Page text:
Knicks star Carmelo Anthony holds the ball before a game...

Knicks star Carmelo Anthony holds the ball before a game against the Charlotte Bobcats at Time Warner Cable Arena in Charlotte, N.C. (Dec. 5, 2012) Credit: Getty Images

Carmelo Anthony's first instinct, especially during crunch time, is to shoot the ball. He said he's not playing instinctively but too passively right now.

For one of the NBA's most aggressive scorers and best closers, this is troublesome. Anthony said it has to change immediately.

In three games, Anthony has scored only 15 fourth-quarter points and hasn't attempted a free throw. He's 7-for-22 in the quarter, including 1-for-5 from three.

"Maybe I'm second-guessing myself," Anthony said after Monday's practice. "Maybe I'm a little bit passive out there, trying to do things that's out of the norm and trying to make people better at the wrong times. That's where I'm second-guessing myself and I'm second-guessing my shot and should I take this or should I pass this. I've got to get out of that mentality quick."

Anthony isn't the reason the Knicks, who host the Bobcats Tuesday, are 1-2. They have been turning the ball over more than last year, and their transition defense, overall effort and shot selection led to them falling behind by 23 in Sunday's loss to Minnesota.

But Anthony, who's shooting 37.7 percent and averaging 21.0 points, was invisible late in each of the Knicks' two defeats.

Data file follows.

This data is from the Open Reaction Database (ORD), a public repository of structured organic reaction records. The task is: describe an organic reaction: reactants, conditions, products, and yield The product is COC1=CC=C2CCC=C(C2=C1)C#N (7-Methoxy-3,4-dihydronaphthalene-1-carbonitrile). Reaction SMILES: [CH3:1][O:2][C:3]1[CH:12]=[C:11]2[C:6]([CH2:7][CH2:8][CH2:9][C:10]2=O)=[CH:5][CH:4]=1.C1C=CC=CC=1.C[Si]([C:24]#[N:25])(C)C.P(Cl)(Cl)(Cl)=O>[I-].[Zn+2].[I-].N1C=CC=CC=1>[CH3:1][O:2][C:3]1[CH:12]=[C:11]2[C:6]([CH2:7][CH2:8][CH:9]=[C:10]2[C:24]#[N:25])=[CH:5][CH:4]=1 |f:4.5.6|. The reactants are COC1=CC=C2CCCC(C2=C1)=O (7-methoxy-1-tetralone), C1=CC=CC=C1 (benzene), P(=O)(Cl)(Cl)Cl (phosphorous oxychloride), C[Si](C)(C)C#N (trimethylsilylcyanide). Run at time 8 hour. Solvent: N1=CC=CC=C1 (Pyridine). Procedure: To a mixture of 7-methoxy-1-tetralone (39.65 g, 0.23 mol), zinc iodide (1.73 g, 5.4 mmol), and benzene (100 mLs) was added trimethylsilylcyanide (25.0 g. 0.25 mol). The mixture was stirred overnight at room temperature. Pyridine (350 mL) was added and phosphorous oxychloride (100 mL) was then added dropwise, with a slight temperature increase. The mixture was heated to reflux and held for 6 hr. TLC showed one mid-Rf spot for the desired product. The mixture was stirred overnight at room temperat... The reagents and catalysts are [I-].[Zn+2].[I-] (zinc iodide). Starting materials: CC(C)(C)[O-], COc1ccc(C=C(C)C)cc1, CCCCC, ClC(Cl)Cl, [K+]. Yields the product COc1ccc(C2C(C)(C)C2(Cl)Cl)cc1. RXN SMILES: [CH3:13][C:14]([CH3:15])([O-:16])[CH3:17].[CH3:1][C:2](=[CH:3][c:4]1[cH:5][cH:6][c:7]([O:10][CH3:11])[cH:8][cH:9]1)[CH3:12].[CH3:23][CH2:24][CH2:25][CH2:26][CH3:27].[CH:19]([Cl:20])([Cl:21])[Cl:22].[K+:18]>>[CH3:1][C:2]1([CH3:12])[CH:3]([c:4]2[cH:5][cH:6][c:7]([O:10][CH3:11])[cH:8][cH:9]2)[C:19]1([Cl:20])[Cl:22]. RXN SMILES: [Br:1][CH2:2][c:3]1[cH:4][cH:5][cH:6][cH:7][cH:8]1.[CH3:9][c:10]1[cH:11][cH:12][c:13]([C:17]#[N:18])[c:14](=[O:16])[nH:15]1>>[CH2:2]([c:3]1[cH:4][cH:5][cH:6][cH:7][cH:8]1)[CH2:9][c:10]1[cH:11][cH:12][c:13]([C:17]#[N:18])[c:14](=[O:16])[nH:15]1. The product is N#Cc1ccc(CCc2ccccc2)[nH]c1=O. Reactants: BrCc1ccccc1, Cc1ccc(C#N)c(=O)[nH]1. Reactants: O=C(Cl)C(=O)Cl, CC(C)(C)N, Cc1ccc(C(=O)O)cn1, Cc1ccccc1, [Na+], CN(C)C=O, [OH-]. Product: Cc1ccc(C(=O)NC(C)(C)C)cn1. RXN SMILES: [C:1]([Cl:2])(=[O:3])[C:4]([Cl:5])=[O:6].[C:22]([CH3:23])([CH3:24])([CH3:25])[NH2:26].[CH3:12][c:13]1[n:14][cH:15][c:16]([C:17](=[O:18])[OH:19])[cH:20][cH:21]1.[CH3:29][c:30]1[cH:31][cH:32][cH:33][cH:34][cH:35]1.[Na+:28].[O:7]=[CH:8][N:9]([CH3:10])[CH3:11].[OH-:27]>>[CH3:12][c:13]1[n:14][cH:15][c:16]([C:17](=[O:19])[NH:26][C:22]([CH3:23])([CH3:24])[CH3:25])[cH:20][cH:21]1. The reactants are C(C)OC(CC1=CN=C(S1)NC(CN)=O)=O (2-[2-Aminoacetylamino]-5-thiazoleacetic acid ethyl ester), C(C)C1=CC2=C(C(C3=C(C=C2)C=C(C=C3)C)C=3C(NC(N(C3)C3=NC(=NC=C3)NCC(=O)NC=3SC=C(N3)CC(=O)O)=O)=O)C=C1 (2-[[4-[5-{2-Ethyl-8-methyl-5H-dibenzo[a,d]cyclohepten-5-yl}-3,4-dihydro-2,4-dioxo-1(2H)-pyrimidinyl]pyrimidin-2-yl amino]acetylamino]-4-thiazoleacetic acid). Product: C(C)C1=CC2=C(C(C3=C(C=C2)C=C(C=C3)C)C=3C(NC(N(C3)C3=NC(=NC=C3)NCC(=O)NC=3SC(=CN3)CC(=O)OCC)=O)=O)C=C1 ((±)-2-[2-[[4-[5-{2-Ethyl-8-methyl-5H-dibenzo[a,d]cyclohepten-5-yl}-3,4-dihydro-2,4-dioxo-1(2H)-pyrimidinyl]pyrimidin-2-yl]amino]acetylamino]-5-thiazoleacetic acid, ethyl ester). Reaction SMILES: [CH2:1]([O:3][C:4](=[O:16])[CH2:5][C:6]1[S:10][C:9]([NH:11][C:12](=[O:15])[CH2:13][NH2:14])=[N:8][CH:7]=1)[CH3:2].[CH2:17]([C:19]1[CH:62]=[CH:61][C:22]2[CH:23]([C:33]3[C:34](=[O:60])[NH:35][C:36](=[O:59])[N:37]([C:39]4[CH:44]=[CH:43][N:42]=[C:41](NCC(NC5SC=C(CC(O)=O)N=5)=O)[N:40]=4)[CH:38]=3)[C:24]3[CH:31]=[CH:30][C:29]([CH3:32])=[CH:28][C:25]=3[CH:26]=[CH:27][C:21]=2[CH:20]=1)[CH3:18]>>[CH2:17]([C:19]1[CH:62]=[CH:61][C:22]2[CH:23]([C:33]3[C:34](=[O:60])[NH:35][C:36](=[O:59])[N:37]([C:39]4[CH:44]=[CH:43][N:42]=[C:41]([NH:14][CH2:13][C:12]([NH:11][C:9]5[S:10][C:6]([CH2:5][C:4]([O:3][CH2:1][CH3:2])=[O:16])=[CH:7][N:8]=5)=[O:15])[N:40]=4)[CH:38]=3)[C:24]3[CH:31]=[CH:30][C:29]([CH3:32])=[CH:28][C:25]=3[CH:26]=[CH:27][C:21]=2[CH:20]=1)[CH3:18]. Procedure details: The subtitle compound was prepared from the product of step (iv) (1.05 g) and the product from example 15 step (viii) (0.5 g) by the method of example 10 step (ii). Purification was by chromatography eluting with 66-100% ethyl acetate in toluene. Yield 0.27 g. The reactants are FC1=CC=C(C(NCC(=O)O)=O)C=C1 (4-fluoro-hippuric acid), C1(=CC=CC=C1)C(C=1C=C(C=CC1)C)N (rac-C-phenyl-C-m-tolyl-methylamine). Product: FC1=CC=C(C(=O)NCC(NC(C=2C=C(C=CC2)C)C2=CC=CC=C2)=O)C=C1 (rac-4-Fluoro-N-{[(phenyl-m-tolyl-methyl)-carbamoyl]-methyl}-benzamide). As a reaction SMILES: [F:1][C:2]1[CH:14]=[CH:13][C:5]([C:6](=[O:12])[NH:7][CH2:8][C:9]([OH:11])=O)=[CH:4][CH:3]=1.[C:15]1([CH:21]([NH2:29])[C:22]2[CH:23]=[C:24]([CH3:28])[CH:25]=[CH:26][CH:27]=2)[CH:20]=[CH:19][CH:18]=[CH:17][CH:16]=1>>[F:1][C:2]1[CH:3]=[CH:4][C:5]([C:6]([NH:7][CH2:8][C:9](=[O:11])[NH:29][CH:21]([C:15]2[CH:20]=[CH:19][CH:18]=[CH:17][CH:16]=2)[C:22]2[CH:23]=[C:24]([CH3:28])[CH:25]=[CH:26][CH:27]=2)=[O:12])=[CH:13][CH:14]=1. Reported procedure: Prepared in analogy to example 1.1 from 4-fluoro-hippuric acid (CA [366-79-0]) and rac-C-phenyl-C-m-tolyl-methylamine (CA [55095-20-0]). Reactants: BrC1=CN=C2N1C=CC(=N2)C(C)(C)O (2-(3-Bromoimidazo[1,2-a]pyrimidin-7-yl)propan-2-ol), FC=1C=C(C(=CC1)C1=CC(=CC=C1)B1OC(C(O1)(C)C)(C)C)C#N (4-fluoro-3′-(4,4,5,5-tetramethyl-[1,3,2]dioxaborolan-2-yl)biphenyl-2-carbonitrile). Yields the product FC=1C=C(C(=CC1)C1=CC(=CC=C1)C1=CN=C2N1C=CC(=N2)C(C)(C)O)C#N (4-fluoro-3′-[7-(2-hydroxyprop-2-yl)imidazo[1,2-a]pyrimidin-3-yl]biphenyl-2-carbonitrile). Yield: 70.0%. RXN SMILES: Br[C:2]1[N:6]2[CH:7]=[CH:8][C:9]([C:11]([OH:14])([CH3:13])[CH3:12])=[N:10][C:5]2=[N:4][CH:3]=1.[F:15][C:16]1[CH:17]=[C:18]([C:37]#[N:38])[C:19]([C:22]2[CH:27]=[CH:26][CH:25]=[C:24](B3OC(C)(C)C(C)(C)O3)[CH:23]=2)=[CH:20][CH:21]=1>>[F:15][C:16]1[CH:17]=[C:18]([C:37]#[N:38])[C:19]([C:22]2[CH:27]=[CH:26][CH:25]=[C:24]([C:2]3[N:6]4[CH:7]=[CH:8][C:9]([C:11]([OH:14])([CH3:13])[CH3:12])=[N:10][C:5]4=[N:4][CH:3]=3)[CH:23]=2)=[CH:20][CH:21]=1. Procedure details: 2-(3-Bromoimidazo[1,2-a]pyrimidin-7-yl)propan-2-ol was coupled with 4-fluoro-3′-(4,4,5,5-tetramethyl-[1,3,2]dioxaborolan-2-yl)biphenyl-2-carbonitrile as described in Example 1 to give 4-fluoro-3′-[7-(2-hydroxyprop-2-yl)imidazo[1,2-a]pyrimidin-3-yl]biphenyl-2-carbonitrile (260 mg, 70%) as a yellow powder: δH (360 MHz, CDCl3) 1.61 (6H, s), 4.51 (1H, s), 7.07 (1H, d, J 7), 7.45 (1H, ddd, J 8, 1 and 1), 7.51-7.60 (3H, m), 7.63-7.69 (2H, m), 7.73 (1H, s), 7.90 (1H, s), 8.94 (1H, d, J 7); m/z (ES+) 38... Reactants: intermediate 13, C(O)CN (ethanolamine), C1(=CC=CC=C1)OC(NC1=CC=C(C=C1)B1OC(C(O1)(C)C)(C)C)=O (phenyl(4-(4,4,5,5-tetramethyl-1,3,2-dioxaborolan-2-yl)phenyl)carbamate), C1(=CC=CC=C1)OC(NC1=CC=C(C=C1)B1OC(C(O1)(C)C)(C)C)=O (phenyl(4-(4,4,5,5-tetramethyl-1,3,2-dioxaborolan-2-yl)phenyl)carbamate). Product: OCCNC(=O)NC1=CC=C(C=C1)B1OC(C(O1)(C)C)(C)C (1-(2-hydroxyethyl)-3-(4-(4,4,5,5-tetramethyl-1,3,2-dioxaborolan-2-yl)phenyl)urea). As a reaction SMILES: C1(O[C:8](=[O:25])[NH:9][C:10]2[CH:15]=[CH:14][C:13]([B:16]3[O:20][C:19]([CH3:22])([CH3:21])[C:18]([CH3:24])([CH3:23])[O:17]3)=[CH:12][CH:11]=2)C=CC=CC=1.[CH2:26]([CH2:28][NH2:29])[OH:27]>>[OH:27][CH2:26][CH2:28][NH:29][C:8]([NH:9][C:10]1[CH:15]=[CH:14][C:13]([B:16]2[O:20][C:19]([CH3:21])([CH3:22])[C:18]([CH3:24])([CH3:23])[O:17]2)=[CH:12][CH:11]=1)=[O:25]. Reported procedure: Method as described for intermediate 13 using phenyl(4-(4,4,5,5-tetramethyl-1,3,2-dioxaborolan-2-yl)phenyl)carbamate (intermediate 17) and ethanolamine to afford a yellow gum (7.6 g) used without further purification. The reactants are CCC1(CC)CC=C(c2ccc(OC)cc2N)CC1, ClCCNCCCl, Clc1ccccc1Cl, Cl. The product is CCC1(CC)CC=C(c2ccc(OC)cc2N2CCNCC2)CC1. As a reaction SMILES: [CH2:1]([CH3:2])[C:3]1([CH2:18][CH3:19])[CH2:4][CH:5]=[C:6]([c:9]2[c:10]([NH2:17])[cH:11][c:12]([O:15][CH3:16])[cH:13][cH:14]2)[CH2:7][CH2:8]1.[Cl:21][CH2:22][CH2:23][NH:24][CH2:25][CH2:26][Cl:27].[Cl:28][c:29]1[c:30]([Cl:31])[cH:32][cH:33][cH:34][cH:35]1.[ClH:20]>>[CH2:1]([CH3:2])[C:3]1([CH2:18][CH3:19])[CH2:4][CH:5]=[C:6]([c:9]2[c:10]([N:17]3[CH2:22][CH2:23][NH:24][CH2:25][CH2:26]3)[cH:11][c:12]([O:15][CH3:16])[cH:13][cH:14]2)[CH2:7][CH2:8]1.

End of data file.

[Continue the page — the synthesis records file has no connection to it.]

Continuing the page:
In the last 4:09 of Thursday's one-point loss in Chicago, Anthony was 0-for-5 and missed the game-winning shot, settling for a long pull-up. Sunday against the Timberwolves, Anthony was scoreless the last 5:54, and was 0-for-3 with a turnover after the Knicks drew within two with 4:49 left.

Anthony won't blame his struggles on playing less basketball this past offseason while rehabbing a torn left labrum and rotator cuff as opposed to last summer, when he was on the Olympic team. "There's no excuses behind that," Anthony said. "I got to get better. I got to do better. I got to put the ball in the hole. That's what I do best and I got to do that. There's no need for me to take that away from myself when I know that I can do that. When I do that, we're a hell of a team."

Mike Woodson defended Anthony and said the offensive woes are a teamwide problem. The Knicks are not sharing or taking care of the ball throughout the game and not just the fourth quarter. But they have committed 14 of their 53 turnovers in the fourth.

"I am not putting it all on Melo," Woodson said. "I think at times, he might be trying to make sure everybody is involved and being a part of it and that is OK, too. That is not getting us beat, guys."

Woodson said he probably would start the big frontcourt of Anthony, Andrea Bargnani and Tyson Chandler on Tuesday.

Bargnani was one of the few Knicks who shot well (6-for-10, 14 points) against Minnesota. Yet Bargnani, a defensive liability, sat the last 19:19 of the game as the smaller, two-point guard lineup led the comeback.

"I am going to start the big lineup again," Woodson said. "Maybe I am hardheaded but I am going to start it again and just see what it looks like."

The Knicks miss J.R. Smith, who is serving a suspension for failing a drug test. But Bargnani was acquired to be a secondary scoring option, and he's played only 3:49 in the fourth quarter. He has attempted one fewer shot than rookie reserve Tim Hardaway Jr.

"There's no need to panic," Anthony said. "It's three games into the season. We're still trying to figure a lot of things out."


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